To finish a project of this size requires both professional and personal support. I have had both in abundance, and I am truly grateful.
For their patient descriptions and explanations, I thank the activists and scholars active in Russia, especially Nataliia Abubikirova, Elisabeth Duban, Gabri – elle Fitchett-Akimova, Venera Ibragimova, Irina Khaldeeva, Zoia Khotkina, Marina Malysheva, Mariia Mokhova, Al’bina Pashina, Marina Pisklakova, Larisa Ponarina, Dianne Post, Elena Potapova, Marina Regentova, Nataliia Sereda, Guzel’ Sharapova, and Elena Tiuriukanova. I am grateful to the Moscow Center for Gender Studies for their cultivation of excellent gender-related research and their willingness to share it with all the Western feminists, like me, who show up at their library. I thank R. Amy Elman and Valerie Sperling for their thorough review of the manuscript. I am deeply indebted to Jean Robinson, whose support and insight guided me through my graduate training and who has now become a co-editor, a co-author, and a friend.
I also thank the many colleagues whose comments and questions kindled insights in the book or encouraged me to keep writing, especially Laura Brunell, Jillian Cavanaugh, Sheila Croucher, Karen Dawisha, Dorothy McBride, Kelly Moore, Carol Nechemias, Aino Saarinen, S. Laurel Weldon, and Sharon Zukin. I thank Nanette Funk, Sonia Jaffe Robbins, and Ann Snitow for their nourishing monthly workshop of activist-scholars speaking on gender in postcommunist Europe and Eurasia, sponsored by New York University’s Center for European Studies and the Network of East-West Women. I thank my students, particularly those at Brooklyn College who keep me on my intellectual toes with their unexpected questions grounded in complex and transnational lives. I thank Rebecca Tolen and Carol Kennedy for their careful editing at different stages in the process.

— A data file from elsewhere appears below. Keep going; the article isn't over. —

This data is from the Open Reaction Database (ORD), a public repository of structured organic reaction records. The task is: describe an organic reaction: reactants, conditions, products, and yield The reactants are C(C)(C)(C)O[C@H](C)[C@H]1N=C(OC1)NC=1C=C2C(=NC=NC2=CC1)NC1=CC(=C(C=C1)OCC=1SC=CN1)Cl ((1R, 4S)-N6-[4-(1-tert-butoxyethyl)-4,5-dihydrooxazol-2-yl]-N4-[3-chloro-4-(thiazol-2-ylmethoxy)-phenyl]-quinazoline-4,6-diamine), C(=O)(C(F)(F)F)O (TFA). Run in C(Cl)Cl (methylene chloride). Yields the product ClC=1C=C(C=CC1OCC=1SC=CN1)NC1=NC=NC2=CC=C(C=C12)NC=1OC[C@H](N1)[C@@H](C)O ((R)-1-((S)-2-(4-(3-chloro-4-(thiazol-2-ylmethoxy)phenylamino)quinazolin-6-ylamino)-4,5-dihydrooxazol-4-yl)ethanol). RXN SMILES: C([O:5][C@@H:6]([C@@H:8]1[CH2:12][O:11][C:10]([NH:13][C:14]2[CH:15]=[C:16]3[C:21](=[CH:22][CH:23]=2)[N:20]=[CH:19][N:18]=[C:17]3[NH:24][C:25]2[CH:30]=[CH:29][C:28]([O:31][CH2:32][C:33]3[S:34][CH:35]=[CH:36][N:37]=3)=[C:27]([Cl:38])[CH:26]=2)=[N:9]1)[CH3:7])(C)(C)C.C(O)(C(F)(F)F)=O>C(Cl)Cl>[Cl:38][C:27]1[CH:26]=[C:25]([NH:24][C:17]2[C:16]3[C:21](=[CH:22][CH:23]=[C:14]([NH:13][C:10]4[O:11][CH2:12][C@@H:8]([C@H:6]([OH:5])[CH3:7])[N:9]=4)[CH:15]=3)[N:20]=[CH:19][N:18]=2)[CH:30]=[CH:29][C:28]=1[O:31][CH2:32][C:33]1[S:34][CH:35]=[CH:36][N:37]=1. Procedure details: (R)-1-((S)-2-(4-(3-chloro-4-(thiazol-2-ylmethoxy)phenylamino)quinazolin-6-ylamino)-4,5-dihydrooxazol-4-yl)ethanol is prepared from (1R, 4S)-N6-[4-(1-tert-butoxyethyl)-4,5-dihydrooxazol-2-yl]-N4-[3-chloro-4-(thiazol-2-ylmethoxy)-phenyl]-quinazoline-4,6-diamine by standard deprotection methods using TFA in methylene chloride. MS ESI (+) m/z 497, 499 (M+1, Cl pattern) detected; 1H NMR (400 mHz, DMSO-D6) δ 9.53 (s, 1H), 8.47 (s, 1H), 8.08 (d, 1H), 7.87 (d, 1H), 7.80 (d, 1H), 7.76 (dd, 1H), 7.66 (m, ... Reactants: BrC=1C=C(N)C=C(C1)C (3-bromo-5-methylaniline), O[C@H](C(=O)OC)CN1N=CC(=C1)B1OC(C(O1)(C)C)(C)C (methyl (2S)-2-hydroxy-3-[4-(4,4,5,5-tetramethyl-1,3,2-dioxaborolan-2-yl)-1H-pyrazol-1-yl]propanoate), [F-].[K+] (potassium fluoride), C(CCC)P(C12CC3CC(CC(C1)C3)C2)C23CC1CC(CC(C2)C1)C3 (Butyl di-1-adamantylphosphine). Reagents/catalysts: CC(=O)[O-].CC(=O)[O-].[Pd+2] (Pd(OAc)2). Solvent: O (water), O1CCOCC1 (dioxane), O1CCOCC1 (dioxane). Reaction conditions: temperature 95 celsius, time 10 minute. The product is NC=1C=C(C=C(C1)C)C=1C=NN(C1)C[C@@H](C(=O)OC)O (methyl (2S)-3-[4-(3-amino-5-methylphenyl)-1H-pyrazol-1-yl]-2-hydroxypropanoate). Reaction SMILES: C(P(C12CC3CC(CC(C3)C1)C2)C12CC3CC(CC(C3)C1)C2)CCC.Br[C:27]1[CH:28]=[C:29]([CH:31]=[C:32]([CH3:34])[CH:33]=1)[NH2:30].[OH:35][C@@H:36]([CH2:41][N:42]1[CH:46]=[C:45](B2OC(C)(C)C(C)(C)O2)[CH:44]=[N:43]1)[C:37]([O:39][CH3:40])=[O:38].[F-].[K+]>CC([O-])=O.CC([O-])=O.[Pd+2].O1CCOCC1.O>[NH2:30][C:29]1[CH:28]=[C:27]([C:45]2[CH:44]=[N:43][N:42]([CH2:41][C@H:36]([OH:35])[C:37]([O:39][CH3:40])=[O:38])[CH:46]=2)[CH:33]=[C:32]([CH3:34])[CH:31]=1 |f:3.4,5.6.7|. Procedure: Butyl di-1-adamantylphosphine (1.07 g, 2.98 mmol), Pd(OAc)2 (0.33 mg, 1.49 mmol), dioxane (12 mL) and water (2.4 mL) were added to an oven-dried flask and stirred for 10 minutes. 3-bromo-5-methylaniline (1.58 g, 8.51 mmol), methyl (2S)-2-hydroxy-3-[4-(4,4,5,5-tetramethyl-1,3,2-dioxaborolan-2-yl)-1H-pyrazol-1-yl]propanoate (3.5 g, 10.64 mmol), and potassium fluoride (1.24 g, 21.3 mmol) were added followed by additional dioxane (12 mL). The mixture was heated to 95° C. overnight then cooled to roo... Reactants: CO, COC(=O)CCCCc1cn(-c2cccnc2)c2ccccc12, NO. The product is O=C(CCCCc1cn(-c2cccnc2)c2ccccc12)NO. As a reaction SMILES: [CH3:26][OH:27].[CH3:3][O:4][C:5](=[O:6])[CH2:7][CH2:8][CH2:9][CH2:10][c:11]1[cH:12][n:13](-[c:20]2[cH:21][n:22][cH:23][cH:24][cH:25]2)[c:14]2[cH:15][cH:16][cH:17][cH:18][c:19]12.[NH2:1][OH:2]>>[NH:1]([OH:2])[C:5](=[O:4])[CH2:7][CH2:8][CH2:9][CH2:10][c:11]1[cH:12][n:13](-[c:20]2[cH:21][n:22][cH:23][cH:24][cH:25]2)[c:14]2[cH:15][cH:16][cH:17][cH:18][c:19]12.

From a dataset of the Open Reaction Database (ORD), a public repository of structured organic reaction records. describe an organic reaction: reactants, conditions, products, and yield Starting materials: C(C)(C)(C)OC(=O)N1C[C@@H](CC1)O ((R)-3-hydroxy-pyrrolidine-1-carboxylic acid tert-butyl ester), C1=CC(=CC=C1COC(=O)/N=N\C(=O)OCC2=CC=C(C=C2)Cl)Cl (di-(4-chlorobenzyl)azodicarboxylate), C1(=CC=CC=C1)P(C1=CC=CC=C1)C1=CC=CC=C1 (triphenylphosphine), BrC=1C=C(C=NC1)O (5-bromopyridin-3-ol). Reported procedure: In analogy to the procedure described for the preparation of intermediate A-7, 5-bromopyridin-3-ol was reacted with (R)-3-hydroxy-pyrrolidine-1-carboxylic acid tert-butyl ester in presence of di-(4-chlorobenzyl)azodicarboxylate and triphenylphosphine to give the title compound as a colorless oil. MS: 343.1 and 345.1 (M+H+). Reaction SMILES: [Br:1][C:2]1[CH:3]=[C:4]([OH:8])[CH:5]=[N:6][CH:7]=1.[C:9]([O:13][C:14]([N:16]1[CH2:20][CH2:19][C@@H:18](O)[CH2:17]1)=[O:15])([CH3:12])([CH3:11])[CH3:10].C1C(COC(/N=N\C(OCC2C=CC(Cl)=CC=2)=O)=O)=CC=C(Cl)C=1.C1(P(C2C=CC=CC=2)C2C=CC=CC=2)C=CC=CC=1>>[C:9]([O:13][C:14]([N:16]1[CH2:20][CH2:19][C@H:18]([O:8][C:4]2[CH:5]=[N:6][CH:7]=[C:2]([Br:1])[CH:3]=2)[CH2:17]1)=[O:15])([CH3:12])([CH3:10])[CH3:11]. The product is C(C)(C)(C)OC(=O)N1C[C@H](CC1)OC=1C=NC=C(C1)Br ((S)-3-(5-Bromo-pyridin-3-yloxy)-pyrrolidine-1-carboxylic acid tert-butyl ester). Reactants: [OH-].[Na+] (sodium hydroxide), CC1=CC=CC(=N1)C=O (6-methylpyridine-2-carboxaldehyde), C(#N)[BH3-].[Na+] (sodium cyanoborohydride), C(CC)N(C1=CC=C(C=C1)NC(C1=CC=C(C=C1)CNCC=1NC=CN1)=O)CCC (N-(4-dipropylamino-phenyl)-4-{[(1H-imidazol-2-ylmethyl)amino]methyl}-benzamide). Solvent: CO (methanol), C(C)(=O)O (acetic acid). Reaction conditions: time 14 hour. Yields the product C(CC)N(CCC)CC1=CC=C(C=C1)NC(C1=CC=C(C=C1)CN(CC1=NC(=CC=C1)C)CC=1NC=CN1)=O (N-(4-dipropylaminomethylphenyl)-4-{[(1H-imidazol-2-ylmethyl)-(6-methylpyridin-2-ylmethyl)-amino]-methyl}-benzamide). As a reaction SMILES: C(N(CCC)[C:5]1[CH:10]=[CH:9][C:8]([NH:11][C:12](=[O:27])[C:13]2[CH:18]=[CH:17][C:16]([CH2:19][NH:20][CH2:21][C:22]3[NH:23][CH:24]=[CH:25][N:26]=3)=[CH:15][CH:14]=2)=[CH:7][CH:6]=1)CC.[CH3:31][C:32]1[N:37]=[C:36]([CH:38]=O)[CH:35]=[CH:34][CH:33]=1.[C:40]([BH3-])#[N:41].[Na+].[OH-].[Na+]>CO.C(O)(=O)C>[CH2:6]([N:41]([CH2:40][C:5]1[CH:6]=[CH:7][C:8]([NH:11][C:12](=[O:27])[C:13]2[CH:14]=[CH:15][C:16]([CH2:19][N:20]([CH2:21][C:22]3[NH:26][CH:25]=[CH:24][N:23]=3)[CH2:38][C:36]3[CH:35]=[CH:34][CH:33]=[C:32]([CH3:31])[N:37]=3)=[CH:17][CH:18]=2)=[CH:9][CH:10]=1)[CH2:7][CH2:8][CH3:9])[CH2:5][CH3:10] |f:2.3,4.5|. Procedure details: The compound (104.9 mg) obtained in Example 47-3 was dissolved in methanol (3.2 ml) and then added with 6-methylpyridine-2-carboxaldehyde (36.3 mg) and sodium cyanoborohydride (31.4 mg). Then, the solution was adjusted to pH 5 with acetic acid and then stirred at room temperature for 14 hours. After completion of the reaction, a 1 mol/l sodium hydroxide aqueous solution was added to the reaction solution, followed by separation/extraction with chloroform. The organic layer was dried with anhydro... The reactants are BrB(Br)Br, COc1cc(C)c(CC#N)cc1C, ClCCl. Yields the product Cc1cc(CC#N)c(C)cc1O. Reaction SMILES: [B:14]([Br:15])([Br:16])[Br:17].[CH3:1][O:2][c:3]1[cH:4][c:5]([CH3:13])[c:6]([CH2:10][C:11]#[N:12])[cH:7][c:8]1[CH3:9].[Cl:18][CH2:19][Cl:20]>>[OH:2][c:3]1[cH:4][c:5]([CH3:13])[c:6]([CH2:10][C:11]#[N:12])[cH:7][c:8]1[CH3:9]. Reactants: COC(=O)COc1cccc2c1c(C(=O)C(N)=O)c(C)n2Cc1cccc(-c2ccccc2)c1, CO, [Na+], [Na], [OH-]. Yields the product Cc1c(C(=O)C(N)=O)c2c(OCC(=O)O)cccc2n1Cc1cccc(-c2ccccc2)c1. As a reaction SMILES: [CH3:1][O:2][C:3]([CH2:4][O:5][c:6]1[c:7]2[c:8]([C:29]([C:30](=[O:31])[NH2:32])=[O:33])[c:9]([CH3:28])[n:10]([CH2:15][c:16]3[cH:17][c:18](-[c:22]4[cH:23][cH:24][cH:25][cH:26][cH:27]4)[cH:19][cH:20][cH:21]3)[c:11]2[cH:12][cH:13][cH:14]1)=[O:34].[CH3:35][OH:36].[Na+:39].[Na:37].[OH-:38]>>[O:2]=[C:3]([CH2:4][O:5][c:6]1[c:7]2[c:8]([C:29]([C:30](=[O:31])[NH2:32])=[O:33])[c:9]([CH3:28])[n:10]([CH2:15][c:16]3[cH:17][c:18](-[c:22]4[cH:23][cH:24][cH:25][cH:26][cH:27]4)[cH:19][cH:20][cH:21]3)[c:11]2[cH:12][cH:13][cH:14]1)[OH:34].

During this project, I have benefited from the institutional support of Indiana University, Miami University, and Brooklyn College, City University of New York, especially the uncommon political science department. A fellowship from the Ethyl Wolfe Institute for the Humanities at Brooklyn College gave me a year to draft the book, and a Whiting Teaching Fellowship provided some financial resources. Financial support for field research came from the City University of New York PSC-CUNY Research Award Program, Brooklyn College’s Tow Faculty Travel Fellowship, the International Research & Exchanges Board, the National Security Education Program, and the Russian and East European Institute at Indiana University.
I express deep gratitude to my partner in life, John Mark Summers, whom I met just as I was starting this project. Our mutual support for each other, through many endeavors, has taught me a new way of being. I appreciate the encouragement and assistance of my multitalented and globally knowledgeable friends, especially Belinda Cooper, Roberta Krauvette, Sara VanGunst, and Sarah Webb. I thank my parents who taught me to see injustice.
janet elise johnson
Brooklyn, New York, 2008